Citi’s Chief Digital Officer Connects Data to Customer Experience

The amount of data now being generated by consumers is testing the constraints of the dictionary.

Only 10 years ago it was measured in terabyteswhich is a trillion bytes. But now those 329 million terabytes of data are generated every day, and data scientists have applied a relatively new term: The Zettabyte Era.

It’s the last metric standing as data continues to explode daily. And in case you’re wondering, a zettabyte is one sextillion bytes — a 1 followed by 21 zeros. In 2025, some reports predict that 181 zettabytes of data will be generated annually.

Managing that amount of data is a daunting, maybe even impossible, task for financial services companies as well as other industries. Twenty-seven percent of all global companies now have a C-level executive assigned strictly to data, either as chief data officers or chief digital officers.

One of the leaders in this field is Citi Chief Digital Officer for U.S. Personal Banking Michael Naggar. After six years on the job — most recently adding chief information officer to his title — Naggar has been one of the key executives behind Citi’s digital transformation.

As CEO Jane Fraser pointed out on the company’s first-quarter earnings call, active mobile users as of Q1 reached 19 million, and active digital users topped 25 million.

For Naggar the digital strategy that contributed to that success has been marked by connections: connecting data to the digital customer experience; connecting data to the rest of Citi’s C-Suite; and connecting data to digital product development. He estimated that about 85% of the financial institution’s products and services now have a digital version. Right now, his focus is on continuing the migration to mobile and digital platforms, where he said consumers have a higher satisfaction level and stronger relationships with Citi.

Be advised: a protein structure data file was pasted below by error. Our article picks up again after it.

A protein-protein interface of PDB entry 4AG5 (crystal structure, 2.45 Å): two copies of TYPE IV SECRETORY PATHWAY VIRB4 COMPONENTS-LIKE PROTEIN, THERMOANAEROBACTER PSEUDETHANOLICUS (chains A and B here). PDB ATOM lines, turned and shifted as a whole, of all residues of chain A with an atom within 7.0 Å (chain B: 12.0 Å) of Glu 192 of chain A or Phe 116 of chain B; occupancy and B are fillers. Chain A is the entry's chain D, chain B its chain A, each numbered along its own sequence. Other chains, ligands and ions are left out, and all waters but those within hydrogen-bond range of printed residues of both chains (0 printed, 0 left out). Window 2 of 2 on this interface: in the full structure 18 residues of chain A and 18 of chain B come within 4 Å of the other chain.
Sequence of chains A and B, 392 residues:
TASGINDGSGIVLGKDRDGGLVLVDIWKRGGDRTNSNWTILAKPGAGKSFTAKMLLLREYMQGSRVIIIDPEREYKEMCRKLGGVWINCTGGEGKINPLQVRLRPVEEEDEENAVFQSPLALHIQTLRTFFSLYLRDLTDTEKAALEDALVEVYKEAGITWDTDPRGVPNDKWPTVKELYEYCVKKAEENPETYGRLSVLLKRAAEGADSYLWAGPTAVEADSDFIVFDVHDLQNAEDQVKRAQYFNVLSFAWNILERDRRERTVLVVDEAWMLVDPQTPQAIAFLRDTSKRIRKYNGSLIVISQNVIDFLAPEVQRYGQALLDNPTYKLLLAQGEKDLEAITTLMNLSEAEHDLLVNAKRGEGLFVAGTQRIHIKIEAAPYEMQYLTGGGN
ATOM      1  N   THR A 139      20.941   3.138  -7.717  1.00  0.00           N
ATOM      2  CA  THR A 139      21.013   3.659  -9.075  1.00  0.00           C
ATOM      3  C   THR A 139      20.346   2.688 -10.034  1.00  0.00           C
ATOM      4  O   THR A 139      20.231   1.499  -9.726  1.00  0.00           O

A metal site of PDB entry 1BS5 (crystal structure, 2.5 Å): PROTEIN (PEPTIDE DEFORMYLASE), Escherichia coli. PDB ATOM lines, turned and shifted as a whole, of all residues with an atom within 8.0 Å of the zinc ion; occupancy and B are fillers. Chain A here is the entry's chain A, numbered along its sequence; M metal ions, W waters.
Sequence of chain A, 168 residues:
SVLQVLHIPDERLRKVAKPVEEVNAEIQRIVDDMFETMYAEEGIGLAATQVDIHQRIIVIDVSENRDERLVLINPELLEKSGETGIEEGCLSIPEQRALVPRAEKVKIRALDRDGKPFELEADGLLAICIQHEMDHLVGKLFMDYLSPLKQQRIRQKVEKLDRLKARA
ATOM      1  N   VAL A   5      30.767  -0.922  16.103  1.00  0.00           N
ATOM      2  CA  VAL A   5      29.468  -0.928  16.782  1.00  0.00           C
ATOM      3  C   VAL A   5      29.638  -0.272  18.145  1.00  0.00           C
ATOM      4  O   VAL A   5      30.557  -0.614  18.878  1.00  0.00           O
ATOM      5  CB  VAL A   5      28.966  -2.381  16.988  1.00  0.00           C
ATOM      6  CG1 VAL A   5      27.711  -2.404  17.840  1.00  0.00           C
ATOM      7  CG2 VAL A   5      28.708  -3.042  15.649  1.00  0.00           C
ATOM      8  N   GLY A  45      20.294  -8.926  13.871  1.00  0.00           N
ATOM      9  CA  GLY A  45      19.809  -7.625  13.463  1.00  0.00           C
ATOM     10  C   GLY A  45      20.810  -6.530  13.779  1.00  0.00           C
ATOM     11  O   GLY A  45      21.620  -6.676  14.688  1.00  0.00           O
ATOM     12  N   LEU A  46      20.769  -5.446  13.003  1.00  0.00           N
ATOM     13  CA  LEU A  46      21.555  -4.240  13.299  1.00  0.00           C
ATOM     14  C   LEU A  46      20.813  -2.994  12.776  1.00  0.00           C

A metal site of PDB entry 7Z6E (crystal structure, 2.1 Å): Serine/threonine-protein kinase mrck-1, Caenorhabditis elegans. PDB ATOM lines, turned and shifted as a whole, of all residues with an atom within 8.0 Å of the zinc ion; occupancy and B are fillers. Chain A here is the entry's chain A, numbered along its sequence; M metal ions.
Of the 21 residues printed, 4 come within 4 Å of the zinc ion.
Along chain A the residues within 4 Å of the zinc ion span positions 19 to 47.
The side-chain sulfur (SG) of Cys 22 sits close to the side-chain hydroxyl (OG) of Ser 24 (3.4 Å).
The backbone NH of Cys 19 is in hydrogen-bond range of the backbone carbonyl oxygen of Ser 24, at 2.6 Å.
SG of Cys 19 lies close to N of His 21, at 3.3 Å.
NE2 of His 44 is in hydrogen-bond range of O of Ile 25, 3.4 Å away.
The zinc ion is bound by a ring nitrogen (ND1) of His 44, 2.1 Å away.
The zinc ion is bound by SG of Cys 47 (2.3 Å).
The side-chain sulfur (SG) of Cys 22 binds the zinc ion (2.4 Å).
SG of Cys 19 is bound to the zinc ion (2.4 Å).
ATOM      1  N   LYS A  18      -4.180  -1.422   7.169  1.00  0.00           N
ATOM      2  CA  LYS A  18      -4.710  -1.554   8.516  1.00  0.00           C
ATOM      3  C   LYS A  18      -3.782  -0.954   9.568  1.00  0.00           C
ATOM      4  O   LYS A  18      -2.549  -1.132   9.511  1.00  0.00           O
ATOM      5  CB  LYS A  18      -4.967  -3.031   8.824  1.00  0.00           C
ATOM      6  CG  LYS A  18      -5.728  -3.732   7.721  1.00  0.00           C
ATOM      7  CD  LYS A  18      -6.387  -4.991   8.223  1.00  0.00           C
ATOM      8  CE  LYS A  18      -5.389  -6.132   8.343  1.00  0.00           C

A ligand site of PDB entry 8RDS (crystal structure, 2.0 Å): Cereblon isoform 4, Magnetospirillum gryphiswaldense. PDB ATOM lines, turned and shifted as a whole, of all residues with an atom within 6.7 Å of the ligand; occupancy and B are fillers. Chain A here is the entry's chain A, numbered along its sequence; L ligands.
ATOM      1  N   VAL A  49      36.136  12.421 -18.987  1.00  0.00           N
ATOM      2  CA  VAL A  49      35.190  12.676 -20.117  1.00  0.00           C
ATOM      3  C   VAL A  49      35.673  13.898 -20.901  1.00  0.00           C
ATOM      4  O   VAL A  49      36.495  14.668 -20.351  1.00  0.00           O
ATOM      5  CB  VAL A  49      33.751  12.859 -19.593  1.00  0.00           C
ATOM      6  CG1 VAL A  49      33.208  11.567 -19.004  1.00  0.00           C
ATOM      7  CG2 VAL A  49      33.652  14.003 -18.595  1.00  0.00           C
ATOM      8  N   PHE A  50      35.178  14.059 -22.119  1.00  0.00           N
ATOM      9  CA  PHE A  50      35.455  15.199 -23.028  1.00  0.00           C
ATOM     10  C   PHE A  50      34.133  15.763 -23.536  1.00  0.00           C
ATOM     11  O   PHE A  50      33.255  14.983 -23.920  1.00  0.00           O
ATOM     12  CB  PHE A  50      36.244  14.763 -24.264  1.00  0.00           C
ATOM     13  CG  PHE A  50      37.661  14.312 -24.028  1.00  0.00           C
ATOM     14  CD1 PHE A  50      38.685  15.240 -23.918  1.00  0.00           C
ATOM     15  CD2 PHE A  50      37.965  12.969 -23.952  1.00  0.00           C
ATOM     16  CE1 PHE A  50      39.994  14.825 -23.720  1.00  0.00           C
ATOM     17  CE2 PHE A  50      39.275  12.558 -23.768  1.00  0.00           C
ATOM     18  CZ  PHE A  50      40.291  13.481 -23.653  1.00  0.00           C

“I like to look within our own industry to see where the consumer will be as well as what our competitors are doing,” he told PYMNTS. “But I also look at other industries, like in the airline industry, retail, healthcare — I like to see how users are adopting new technologies and how that could apply to what we’re doing in banking. Then I marry those observations to the internal data of what consumers are actually doing on our platforms. We have an extensive focus over the last two to three years on our data. We connect all of it to understanding what our customers are doing so we can get ahead of them before they need it.”

New Products

What does that look like in practice? Citi has unveiled a slew of new applications and products over the past six months.

For starters, according to Naggar, Citi completely rebuilt its Android mobile platform, which led to an increase in user satisfaction ratings.

The focus then shifted to creating seamless, end-to-end mobile experiences. A notable feature, codenamed “Wayfinder,” was developed to connect various customer tasks within the app into a continuous journey, Naggar said. For example, if a user locks a lost card through the app, it now suggests and facilitates related actions like card replacement or disputing charges.